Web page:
Brian King wouldn’t let the crowd forget it was a work night, and then did the most likely thing and played a blistering set that ticked in at just under two hours. You could count the released songs not played on one hand, which for a band with a couple of EPs and albums, was an impressive feat on a Monday night.
Brian King and David Prowes brought their rising star Japandroids back to The Fillmore, but this time, their name was top billing. Having seen this duo in the closet-like Hemlock Tavern not much longer than a year ago, one can only marvel at the success garnered from their early summer release Celebration Rock.
“Adrenaline Nightshift” was the first song played after a little intro jam, and the crowd ignited quickly and passionately. They tackled a crowd favorite off the new LP, “Fire’s Highway”, next displaying a new tightness that wasn’t their strong suit a couple of years ago. Luckily, this precise playing did not deter from any of the energy these two Canucks are well known for. Like other guitar and drum duos, such as Helio Sequence, these two guys have a lot on their plate, night after night, creating rhythm, energy and creativity from only 2 sources. Brian and David share the vocal duties rather evenly, and a better sense of harmony has grown apparent since last seeing them.
These new singing chops were well demonstrated on Post-Nothing track, “The Boys Are Leaving Town”. This song seemed rather apt as Brian kept reminding us that these road warriors had to be in Portland very soon for tomorrow’s show. Yet, as he seemed concerned with lengthy travel ahead, not a soul would have made this assessment as King twisted, contorted and generally rocked the fuck out. He kept the energy high with “Night of Wine and Roses” and “Rockers East Vancouver”, before launching into “Heart Sweats”. Though the masses are more familiar with Celebration Rock, the material from first record, Post-Nothing, still had the piercing intensity and good-times vibe that led these guys to a critical plateau.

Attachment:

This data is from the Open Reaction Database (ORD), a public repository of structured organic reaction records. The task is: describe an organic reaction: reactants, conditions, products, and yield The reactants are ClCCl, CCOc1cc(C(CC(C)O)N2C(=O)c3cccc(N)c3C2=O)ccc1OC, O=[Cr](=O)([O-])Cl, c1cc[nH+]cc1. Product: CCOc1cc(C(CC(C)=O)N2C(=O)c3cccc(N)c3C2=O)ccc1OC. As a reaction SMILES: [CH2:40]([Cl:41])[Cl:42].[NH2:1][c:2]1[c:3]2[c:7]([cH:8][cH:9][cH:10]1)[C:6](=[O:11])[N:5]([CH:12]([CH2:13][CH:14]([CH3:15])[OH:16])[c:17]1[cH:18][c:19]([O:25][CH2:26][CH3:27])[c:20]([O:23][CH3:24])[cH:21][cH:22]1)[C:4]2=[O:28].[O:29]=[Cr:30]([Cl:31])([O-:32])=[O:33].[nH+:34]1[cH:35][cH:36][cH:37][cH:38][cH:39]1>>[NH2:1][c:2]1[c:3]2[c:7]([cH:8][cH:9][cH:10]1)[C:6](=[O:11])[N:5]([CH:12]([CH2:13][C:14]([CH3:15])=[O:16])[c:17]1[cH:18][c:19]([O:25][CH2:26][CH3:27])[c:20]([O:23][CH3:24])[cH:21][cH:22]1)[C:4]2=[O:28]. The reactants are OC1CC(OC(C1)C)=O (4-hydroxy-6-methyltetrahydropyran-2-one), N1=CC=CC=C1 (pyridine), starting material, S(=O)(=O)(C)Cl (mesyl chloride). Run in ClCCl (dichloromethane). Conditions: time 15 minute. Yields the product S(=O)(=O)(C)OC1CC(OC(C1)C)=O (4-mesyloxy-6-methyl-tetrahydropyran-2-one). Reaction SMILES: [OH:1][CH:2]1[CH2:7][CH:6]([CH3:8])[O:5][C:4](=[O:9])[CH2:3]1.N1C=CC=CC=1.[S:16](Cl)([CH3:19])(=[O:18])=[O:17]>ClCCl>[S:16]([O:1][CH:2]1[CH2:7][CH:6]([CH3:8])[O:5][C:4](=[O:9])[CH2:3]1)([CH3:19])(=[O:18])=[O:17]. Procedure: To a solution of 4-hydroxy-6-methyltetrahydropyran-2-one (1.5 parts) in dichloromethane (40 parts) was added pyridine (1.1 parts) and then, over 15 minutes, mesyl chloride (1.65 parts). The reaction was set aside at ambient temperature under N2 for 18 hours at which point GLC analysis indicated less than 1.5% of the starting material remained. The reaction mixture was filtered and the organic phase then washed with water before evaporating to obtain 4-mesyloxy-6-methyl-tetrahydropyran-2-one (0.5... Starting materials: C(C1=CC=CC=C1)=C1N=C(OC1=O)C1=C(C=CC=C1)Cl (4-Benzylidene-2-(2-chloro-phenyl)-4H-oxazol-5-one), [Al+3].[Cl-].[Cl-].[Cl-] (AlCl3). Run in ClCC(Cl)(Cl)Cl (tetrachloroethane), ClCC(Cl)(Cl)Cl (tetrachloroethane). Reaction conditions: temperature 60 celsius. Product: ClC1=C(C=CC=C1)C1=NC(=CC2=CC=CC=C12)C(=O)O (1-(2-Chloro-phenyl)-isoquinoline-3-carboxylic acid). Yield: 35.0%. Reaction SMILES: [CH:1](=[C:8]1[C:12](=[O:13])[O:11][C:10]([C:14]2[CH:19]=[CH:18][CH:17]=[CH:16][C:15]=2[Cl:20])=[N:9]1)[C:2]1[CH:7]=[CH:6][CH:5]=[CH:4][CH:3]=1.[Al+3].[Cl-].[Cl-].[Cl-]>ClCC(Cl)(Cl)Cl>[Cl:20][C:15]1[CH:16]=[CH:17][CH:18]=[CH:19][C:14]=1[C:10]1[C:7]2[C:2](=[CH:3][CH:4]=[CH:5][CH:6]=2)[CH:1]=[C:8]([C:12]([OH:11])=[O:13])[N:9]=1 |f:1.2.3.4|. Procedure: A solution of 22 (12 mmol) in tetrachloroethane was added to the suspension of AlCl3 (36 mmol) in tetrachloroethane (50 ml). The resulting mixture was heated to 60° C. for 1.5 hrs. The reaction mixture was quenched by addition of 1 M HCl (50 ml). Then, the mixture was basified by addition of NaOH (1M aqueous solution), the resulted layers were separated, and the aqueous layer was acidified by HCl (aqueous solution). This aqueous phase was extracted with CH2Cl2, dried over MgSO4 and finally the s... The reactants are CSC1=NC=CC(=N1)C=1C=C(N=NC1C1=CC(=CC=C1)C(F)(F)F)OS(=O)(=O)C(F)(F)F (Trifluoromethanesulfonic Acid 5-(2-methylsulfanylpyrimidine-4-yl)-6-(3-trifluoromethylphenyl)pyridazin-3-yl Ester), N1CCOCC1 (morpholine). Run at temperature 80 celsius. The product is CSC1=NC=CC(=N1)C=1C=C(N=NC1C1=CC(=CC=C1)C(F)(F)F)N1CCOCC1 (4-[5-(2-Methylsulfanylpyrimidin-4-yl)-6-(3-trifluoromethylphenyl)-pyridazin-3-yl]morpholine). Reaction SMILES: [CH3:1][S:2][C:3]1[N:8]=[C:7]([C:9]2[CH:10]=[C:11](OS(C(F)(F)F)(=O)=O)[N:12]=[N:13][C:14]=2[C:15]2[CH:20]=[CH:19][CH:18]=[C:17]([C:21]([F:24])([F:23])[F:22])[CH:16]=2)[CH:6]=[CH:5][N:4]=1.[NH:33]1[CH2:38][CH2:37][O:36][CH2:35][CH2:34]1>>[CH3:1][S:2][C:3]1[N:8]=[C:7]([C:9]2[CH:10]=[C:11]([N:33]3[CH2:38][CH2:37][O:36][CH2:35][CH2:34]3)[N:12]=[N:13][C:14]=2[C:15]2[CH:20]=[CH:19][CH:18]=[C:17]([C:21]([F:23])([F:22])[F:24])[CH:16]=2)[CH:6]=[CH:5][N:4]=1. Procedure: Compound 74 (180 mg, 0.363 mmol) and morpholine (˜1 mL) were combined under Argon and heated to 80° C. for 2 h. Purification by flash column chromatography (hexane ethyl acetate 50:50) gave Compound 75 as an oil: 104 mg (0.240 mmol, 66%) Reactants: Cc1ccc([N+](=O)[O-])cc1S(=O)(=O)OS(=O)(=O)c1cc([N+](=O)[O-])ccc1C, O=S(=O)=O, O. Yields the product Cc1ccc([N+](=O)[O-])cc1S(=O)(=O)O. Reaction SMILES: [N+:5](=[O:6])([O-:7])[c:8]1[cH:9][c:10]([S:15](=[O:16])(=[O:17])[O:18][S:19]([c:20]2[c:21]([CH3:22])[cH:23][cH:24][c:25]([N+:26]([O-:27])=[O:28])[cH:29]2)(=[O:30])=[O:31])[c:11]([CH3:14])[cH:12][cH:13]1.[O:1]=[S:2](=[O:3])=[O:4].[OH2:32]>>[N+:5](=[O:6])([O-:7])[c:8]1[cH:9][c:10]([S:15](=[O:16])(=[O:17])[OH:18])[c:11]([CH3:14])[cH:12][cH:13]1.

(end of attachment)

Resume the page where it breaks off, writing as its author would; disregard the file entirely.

As the duo led into their single, “House That Heaven Built”, a handful of guys and girls couldn’t help themselves and darted into the center front of the stage, pogoing and shoving with the ignited few. King pours his heart into every song, and you can visibly see him go through this process. This was demonstrated by the mighty huff for air just as he pounced back into the chorus of this chant-along song. “Crazy/Forever” led into “Sovereignty”, seamlessly, and is truly a gem of a combination, going from ballad to screamer in seconds flat.
King and Prowse weren’t close to done with the evening, so they catapulted into even more previous LP tracks, “Young Hearts Spark Fire”. This one truly represents the carpe diem/YOLO aspect of their lyrics and music, even as they creep into their 30s. As the extended set winded down, it was evident they had a little more in them, and not just a Jonny Rivers tease of “Secret Agent Man”.
Though the band may come after me for disclosing the secret of the evening, a rare encore was in store for the patient midweek crowd. King went as far as to turn off, even unplug, his amps but the fans chanted for one more. “I Quit Girls” would be the last track, effectively playing both albums in full. The slow drudge of the final track on Post-Nothing let everyone catch their breath for the final moments.
The success earned by these two is impressive and deserved, even as 4-5 years ago they seriously contemplated hanging up the project. The infectious hooks and energy coupled with a fuck-all, yet accessible, sense of rebellion makes these guys pure rock and roll, if just a 2-piece act. This characteristic can be summed up easily for this writer in a lyric from Young Hearts: “I don’t wanna worry about dying, I just wanna worry about those sunshine girls.”
The Boys Are Leaving Town
The Nights of Wine and Roses
Rockers East Vancouver
To Hell With Good Intentions (Mclusky cover)
The House That Heaven Built
Young Hearts Spark Fire
For the Love of Ivy (The Gun Club cover)
I Quit Girls